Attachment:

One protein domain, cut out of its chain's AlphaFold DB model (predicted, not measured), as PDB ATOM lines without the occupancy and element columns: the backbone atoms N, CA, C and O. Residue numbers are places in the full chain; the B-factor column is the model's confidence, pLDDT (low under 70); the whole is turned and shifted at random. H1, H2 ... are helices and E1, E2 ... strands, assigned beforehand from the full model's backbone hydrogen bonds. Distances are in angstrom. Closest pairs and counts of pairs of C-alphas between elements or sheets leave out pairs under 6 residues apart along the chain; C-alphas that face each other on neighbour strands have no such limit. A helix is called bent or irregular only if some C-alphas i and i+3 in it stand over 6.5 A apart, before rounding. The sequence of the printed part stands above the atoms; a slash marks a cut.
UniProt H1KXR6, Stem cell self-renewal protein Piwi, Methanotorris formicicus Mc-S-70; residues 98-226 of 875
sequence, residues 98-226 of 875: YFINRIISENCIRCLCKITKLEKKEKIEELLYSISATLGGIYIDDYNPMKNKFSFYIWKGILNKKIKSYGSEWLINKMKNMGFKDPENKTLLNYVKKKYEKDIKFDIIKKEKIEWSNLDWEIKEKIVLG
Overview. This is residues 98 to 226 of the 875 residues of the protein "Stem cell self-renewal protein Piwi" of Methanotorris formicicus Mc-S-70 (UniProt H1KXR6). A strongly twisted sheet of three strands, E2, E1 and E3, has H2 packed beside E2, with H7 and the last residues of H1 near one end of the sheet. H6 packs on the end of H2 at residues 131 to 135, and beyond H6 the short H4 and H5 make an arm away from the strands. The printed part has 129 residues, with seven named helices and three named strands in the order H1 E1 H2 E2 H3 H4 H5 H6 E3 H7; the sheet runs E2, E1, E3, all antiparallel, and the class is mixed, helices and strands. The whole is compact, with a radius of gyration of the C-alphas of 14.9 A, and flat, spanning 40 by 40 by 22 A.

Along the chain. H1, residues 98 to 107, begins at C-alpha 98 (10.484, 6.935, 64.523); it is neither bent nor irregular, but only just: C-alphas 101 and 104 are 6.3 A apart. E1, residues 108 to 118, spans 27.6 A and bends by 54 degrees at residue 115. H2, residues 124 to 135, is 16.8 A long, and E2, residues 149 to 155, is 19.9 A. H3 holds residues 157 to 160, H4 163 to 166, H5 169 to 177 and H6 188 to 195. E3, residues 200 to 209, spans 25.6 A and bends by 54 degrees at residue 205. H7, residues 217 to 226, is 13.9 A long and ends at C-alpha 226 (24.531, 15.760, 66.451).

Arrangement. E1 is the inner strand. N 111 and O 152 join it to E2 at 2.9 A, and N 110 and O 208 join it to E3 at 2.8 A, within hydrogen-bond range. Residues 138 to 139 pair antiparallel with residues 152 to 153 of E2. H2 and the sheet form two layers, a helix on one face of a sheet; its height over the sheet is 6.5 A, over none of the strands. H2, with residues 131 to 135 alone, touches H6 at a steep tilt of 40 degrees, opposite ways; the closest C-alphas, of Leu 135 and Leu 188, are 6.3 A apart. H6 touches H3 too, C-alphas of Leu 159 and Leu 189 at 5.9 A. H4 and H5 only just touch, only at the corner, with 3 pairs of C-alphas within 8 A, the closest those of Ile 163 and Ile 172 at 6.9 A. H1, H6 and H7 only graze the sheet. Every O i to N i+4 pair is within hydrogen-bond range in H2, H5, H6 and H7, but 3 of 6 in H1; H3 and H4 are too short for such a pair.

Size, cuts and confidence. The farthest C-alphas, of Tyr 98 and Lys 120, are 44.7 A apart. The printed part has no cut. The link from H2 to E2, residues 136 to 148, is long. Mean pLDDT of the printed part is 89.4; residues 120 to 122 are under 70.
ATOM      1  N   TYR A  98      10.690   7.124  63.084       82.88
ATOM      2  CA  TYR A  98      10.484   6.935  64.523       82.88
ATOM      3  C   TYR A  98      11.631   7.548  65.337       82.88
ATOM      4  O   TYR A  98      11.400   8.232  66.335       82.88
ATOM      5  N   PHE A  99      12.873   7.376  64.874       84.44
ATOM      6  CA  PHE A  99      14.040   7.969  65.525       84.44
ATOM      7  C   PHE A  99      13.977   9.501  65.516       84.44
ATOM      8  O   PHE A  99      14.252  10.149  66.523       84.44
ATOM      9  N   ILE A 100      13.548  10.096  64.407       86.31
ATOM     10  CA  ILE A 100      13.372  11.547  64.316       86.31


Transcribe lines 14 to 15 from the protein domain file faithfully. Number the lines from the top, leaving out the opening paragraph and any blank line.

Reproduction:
ATOM      8  O   PHE A  99      14.252  10.149  66.523       84.44
ATOM      9  N   ILE A 100      13.548  10.096  64.407       86.31